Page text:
give Tres a Call.
Im new to this website and to offshore boats. (had an 18' jet boat once) I found my Nordic through a friend of a friend whose millionaire friend passed away. His widow wanted someone to have it that would appreciate and keep it. It has twin chevy 615 ci bowtie talldecks,dynoed at 750 hp,merlin heads, callies,oliver,imco outdrives basicly all the stuff of a rich mans toy.
The question I have is when I put the boat in the water this fall, (the engines are getting freshened up now) how would I go about finding a knowledgable offshore boater to check me out in this boat. I know there are plenty of captain ron types that would just want to drink beer and thrash my boat for a day. I look at it like going from a single engine cessna to a lear jet. You dont just jump in and go because you have the basics of flying. For example: I know what trim tabs are and what they do, but how do you use them? I think finding this website was a good start as I see a lot of people that are passionate about boating and love to share knowledge. I should be putting in around ft Lauderdale for a trip to Bimini. Thanks a bunch....Casey
Last edited by sandcraft; 02-01-2009 at 11:22 PM.
give Tres a Call.
Welcome to the board!!! You've certainly come to the right place.Originally Posted by sandcraft
I love you're attitude, and I wish more people shared your views. Too many people jump into these very capable boats and don't think twice about it until they get hurt.
There's not much one can say in writing that will teach you to develop that feel for driving a boats like these, there's no replacement for seat time.
Going out with an experienced offshore powerboater your first few times is probably the best advice I can give.
The basics of coming onto plane, turning, trimming and attacking various sea conditions won't be much different than your previous boat, however I must stress that each boat has its nuances and particulars. Take it easy the first few hours, and get a feel for the handling characteristics without doing anything abrupt. Abrupt manevers at high speed is probably the biggest cause for accidents, obvious I know, but I wanted to say it anyway.
Is it a stepped hull or straight bottom(It looks straight from the pics, but sometimes that's misleading)? This will make a big difference in handling and particularly how the boat turns.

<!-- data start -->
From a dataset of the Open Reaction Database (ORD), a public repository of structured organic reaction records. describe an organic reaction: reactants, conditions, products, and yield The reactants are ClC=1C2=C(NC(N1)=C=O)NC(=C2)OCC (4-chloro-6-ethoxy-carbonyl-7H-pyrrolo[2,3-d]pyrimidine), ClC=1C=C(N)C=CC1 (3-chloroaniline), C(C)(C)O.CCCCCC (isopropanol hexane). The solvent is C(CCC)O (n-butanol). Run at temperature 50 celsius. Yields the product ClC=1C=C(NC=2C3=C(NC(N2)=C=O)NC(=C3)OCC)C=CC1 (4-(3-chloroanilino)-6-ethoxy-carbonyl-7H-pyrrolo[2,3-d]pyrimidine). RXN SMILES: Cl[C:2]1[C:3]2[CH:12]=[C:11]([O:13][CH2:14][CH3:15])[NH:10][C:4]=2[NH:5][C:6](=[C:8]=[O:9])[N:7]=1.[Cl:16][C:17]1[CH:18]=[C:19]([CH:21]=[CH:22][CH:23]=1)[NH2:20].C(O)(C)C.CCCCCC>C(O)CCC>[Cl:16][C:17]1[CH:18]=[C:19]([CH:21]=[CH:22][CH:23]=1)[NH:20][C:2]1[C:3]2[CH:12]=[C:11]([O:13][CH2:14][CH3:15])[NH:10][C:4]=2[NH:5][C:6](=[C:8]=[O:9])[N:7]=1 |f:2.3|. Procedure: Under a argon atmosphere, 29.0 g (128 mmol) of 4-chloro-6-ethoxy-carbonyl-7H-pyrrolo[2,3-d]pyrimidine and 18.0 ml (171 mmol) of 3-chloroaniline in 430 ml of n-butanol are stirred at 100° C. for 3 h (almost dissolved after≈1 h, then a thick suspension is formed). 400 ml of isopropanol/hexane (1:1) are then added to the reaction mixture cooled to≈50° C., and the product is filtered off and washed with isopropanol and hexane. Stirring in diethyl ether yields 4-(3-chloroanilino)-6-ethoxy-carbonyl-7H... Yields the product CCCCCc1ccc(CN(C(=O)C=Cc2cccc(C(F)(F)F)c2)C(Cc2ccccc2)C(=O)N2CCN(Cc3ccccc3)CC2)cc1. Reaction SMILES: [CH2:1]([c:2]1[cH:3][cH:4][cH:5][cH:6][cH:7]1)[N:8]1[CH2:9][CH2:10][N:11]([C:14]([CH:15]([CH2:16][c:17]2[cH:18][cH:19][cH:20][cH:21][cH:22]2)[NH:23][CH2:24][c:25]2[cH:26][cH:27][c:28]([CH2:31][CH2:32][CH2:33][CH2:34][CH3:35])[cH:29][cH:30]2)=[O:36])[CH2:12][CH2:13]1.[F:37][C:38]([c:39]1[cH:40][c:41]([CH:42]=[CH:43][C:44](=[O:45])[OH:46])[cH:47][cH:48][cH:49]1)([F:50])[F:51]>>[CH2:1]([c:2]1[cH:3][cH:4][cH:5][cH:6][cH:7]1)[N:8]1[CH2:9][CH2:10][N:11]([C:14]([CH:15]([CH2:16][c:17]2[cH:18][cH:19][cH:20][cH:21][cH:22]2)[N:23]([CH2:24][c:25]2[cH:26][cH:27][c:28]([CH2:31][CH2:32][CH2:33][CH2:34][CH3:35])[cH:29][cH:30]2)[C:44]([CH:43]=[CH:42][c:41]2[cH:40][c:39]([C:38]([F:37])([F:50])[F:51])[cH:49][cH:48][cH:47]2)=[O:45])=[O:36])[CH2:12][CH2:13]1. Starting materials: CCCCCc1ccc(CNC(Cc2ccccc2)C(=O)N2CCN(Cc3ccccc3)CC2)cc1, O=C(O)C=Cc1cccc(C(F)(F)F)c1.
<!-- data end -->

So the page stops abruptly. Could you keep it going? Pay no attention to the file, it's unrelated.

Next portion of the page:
Last edited by CigDaze; 03-24-2006 at 12:32 PM.
very true. In a addition ton the class. There are many members in the Ft. Lauderdale area that woudl be willing to go for a spin. I also wouldnt reccomend going to bimini until your completely comfortable with your boat.Originally Posted by CigDaze
Tres would be a great call......there are quite a few Fla OSO members Im sure a few will post and go for a shakedown run.....post pics!
Its a straight hull, 24 deadrise
Welcome to OSO.
I hate you already.
Just kidding.... CigDaze beat me to all the points I would have made.
As someone who works hard to pay my insurance bill... I appreciate your cautious and humble attitude toward your skills and the fact that you realize that have a serious boat under you.
Sounds like you are on the right track.... and don't worry... as little as some members know about some subjects... they do tend to know perf boats very well.
You came to the right place.
Best of luck in your new ride.
Great attitude, you are very smart to want to learn as much as possible. In addition to having your motors freshened, you probably want to change your out drive oil also, any good boat shop should be able to do it for you. I would seriously suggest getting a few hours of play time before you go to Bimini. Anyway congrats, your avatar says "Rockingham NC" if you are up this way by Smith Mountain Lake let us know their is a fun crowd up here.
Push the sticks forward and steer
welcome nice first offshore boat, take it out practice slow speed docking type driving for a bit to get use to it then add more throttle and feel your way around, til you get use to the bigger ride, then head for the big water and have a blast
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